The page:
Thursday, July 10, 2008

Summer surprise

The trouble with a lot of religion is that it is so predictable; there is no room for surprise in it. Sam Keen, a theologian-philosopher and a very creative thinker, has written about the absence of surprise and wonder from most conventional religion and from life itself. Keen thinks surprise—and wonder—are at the heart of religion. In one of his books he remembers an incident that always makes me smile, because I can remember it too. He’s sitting in Mrs. Jones’ elementary school classroom practicing what used to be called penmanship.

Mrs. Jones’ classroom always seemed dark, but on this particular day it was more depressing than usual. For an eternal afternoon I sat practicing my penmanship exercises, listening to Mrs. Jones’ monotonous: “Make your ‘i’s’ come all the way up to the middle line. And don’t forget to make your ‘o’s’ nice and round. Circle. Circle. Circle. Period. Now repeat.” Caught somewhere between boredom and despair I struggled against tears and settled in to wait for the resurrection—the 3:00 bell.

And then it happened. A movement in a tree outside the window caught my eye, and there, in the sweet and redeeming light of the springtime world, was a summer warbler building a nest. Caught in wonder, I followed the progress of the nest construction. . . . My “i’s” and “o’s” were forgotten until Mrs. Jones materialized over my shoulder and demanded to know why three lines in my penmanship book were empty. Instinct warned me that no serendipitous warbler could provide an excuse for the neglect of my educational duties. So I bit my tongue, cherished my wonder in silence, and stayed in after school to make up my lessons.

“Mrs. Jones won more than the day,” Keen says. “Schooling became a habit for me, and I remained in the classroom for twenty-five years and five degrees without seriously questioning the maxim that private enthusiasm must be divorced from the educational task” (To a Dancing God: Education for Serendipity, pp. 38–39).
Sam Keen went on to write some important theology. In Apology for Wonder, he argues that the experience of wonder is at the heart of all true religion and all true education, that there is altogether too little of it in our churches and schools. Both religion and education, he says, strive to make everything predictable, conventional, certain, nailed down—that is to say, to eliminate the possibility of surprise, unpredictability, novelty, mystery.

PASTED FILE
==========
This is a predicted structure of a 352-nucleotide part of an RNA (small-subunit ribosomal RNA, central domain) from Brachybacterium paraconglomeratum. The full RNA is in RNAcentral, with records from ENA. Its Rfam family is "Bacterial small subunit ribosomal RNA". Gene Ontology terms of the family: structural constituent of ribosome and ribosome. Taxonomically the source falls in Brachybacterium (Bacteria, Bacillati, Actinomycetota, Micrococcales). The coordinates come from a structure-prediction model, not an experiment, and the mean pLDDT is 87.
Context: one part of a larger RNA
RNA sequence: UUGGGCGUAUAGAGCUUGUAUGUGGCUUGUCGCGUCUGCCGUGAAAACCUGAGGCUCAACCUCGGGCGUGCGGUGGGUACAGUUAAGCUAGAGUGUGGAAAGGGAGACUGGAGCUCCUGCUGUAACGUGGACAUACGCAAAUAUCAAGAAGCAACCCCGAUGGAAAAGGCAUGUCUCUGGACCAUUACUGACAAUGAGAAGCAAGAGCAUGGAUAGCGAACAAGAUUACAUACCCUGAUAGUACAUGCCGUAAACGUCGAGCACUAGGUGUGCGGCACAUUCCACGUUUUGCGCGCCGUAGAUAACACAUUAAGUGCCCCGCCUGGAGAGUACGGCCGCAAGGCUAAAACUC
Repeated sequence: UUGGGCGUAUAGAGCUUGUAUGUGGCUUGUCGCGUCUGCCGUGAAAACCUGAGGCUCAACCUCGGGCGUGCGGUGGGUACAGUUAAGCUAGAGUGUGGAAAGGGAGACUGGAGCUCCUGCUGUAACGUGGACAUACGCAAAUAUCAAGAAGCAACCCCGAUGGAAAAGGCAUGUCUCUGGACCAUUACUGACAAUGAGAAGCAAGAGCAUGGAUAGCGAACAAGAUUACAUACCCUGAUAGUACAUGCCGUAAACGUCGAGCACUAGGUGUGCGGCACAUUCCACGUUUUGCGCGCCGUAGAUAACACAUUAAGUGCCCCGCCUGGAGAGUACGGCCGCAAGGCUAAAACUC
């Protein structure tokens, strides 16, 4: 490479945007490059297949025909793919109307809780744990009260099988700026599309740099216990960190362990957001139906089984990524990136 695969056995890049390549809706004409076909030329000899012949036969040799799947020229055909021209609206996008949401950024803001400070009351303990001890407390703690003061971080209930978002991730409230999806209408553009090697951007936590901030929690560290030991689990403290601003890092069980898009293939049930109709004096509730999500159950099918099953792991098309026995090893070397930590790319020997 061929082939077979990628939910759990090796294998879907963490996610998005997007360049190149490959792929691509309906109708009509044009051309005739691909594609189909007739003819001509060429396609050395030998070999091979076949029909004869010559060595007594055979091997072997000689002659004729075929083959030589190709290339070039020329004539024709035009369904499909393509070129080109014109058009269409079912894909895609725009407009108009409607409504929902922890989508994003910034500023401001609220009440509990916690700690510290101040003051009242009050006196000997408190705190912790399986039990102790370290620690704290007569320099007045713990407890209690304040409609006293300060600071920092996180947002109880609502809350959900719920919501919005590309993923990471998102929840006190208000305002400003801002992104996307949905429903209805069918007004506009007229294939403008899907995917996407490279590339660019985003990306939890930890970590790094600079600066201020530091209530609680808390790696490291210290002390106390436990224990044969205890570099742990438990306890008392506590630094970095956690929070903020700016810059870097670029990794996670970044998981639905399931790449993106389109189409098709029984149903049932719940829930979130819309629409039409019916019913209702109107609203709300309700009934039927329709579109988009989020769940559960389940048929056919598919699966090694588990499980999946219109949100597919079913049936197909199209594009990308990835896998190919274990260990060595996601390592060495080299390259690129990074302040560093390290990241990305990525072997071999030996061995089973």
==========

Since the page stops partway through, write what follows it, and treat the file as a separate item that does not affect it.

The Bible, on the other hand, is full of surprises. Faith in this God is not predictable. Faith is an openness to the startling, amazing, surprising grace of God coming at us, to us, in the most unlikely and unexpected of ways.
Contrary to conventional wisdom, faith is not about knowing everything there is to know about God. It is knowing that there is plenty about God that we don’t know. Faith is not certainty. Faith is acknowledging that God will not be reduced to the limits of human understanding. God will be God, and there will always be surprises. “God will make a way where there is no way,” Martin Luther King Jr. used to say. God will make a way through the sea. God will bring freedom out of oppression, justice out of injustice, life out of death. It’s not that God will do everything we ask, give us whatever we think we want, as the prosperity gospel preachers promise. It is that God is God and God will do God’s will and it will be a surprise when it happens.
The scientists know that discovery grows out of humility and openness to surprise. The enemy of science is certainty—the sense that there are no surprises, no mystery, that we know everything there is to know. But you and I are resistant to surprise and far prefer predictability.Edmund Steimle was a great preacher and teacher of preaching in the last generation. Commenting on the text “God’s mercies are new every morning,” he said, “At my age, the promise of newness every morning is at best a mixed blessing. I have come to the point in my life when I don’t want anything new in the morning. I want my slippers right beneath my bed where I left them the night before. I want my orange juice and bran flakes for breakfast as normal. At my age, I can do without a lot of newness, especially in the morning”